Executor’s Duty to Account

One of the biggest responsibilities that any executor or trustee has is to account to the beneficiaries of the estate or the trust.  Executors and Trustees are fiduciaries, meaning that they owe the utmost duty of care to the beneficiaries of the estate or trust.  A fiduciary must invest the assets prudently and must distribute the assets according to the terms of the last will and testament or trust.

A fiduciary’s accounting must follow a certain format.  That format provides the beneficiaries with a detailed understanding of how the fiduciary has handled the assets of the estate.

In return for his accounting, the fiduciary requests that the beneficiaries of the estate sign a release.  The release, as the name implies, releases the executor from any liability he may have for mishandling the affairs of the estate.

For this reason, the accounting is one of the most important tasks that a fiduciary performs, because the role of a fiduciary is chock full of liability.  All fiduciaries should insist upon being release from liability.  Otherwise, the fiduciary remains subject to lawsuits.

So, what does an accounting entail?  Through an accounting, the executor informs the beneficiaries what assets came into his hands.  For instance, if Mrs. Smith dies owning a home, a car, five bank accounts, and a brokerage account, all of those assets go on the accounting providing date of death values for each of those assets.

But not all assets that Mrs. Smith owned go on her executor’s accounting.  If Mrs. Smith’s brokerage account named a beneficiary, for instance, the brokerage account would not be listed on the accounting, because the brokerage account would pass outside the control of the executor according to the beneficiary designation.  The same would be true if Mrs. Smith owned a life insurance policy that named a beneficiary.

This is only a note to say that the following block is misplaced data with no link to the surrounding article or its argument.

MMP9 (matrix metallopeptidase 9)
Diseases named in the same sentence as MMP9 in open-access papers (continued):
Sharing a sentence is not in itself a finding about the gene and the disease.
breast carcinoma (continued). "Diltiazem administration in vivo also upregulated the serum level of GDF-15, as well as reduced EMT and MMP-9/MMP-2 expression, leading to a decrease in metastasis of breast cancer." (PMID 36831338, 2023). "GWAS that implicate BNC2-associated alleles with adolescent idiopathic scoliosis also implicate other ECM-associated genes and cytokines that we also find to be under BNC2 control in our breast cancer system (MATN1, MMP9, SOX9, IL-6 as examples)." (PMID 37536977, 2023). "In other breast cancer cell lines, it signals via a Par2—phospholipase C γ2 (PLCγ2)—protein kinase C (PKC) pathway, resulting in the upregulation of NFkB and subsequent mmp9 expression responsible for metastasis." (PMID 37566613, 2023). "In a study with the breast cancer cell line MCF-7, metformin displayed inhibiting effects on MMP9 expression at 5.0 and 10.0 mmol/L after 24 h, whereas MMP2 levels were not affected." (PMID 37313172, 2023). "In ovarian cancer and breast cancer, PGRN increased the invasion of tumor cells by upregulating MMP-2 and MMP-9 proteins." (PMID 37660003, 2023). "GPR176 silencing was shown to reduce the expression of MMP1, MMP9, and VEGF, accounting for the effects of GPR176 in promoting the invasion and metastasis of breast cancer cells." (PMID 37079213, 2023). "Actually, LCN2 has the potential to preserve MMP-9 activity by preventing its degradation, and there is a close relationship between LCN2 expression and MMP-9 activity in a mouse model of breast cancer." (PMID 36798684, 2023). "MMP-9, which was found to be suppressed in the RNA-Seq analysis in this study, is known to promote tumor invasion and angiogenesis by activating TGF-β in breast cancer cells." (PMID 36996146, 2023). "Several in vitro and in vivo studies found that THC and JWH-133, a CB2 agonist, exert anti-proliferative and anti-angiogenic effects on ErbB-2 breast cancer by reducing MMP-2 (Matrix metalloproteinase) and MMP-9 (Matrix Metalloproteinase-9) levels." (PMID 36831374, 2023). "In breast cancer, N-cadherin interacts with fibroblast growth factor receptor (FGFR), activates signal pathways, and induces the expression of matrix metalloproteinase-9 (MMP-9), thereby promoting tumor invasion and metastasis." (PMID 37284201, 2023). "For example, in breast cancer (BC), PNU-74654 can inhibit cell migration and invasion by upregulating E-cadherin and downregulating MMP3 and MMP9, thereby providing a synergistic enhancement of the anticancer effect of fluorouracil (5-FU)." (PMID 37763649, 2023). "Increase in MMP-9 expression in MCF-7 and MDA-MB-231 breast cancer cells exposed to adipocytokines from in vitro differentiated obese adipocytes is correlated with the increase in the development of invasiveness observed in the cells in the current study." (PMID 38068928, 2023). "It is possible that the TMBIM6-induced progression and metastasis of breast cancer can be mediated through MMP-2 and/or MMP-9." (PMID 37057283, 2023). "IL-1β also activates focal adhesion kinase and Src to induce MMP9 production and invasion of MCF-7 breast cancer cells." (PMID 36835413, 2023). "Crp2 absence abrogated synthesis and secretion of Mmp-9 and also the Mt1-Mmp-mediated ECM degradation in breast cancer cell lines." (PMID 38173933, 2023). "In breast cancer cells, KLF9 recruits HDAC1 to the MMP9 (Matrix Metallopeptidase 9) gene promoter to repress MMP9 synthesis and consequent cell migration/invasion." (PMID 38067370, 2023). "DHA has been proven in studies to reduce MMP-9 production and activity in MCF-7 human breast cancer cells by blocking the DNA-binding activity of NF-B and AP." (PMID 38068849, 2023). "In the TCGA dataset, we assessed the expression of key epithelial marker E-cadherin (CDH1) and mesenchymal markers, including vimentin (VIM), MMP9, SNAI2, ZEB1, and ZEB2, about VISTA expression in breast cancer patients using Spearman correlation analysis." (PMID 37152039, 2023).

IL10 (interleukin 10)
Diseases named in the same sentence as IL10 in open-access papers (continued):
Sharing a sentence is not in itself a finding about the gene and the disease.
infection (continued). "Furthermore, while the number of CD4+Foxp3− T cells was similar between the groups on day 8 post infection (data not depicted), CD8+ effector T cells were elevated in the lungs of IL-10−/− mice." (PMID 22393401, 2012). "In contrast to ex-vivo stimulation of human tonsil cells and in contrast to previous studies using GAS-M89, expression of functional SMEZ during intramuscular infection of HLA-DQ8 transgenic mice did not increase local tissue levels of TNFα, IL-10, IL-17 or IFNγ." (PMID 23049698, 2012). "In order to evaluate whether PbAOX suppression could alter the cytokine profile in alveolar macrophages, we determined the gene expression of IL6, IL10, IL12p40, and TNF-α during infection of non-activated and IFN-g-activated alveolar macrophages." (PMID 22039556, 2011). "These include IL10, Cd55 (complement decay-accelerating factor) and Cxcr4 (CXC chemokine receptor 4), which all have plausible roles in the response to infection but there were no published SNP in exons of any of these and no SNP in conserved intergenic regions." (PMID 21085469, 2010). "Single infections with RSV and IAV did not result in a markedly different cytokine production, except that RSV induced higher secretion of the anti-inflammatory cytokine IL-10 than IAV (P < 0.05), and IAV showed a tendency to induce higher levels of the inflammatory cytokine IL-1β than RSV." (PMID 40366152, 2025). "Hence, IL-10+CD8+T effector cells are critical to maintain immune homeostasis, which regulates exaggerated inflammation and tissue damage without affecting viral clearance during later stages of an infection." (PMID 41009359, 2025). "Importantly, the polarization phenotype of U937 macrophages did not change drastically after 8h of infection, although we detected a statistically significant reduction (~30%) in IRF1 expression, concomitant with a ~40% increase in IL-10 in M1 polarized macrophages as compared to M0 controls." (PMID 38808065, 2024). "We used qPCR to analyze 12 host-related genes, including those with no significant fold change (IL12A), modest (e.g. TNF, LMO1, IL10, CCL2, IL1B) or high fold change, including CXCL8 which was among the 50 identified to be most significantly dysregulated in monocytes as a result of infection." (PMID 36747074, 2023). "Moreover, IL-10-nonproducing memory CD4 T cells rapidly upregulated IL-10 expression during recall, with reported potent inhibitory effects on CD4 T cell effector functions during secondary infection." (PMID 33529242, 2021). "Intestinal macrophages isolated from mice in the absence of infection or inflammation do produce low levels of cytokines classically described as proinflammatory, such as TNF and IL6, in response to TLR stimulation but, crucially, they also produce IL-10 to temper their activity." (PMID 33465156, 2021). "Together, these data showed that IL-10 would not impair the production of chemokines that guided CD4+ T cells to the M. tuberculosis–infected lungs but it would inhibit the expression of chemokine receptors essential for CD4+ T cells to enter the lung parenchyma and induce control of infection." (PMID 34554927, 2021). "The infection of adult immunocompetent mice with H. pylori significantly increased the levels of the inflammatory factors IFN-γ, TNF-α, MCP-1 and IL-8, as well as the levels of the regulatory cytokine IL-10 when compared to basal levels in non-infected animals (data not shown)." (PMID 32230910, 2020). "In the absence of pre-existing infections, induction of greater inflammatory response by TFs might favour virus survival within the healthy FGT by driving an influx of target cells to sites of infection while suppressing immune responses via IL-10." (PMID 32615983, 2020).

Furthermore, if one of Mrs. Smith’s bank accounts were jointly owned with another individual, the bank account would pass to the surviving account holder upon Mrs. Smith’s death.  As with the accounts that have beneficiary designations, a jointly-held bank account passes outside the control of the executor.

Passing outside the control of the executor is not a good thing by the way.  It doesn’t, for instance, mean that the assets aren’t subject to death tax.  It just means that the executor lacks control of the assets, which could be a bad thing.

Another major aspect of the accounting is what debts the executor paid.  When he paid the debt, from what account he paid the debts, and what the nature of the debt was.

The accounting must also show what income the assets of the estate have earned.  For instance, did the bank accounts earn interest income, and if so, how much.

The accounting must show what changes have occurred in the assets of the estate.  For instance, Mrs. Smith’s brokerage account may have gone up or down in value.  That gain or loss in value must be reflected on the accounting.

Furthermore, if a bank account were closed and the proceeds were transferred to another account, the accounting should reflect that fact.  Perhaps the executor closed four of the five bank accounts and moved those accounts to an estate account.

Finally, the accounting should show the current nature of the estate’s assets.

In return for faithfully carrying out his duties and providing a comprehensive accounting, the beneficiaries should release the executor from his duties.  If a beneficiary refuses to sign the accounting, then the executor will have to file his accounting “formally,” which means he files it with the court.  The court will then review the accounting and pass final judgment on it.


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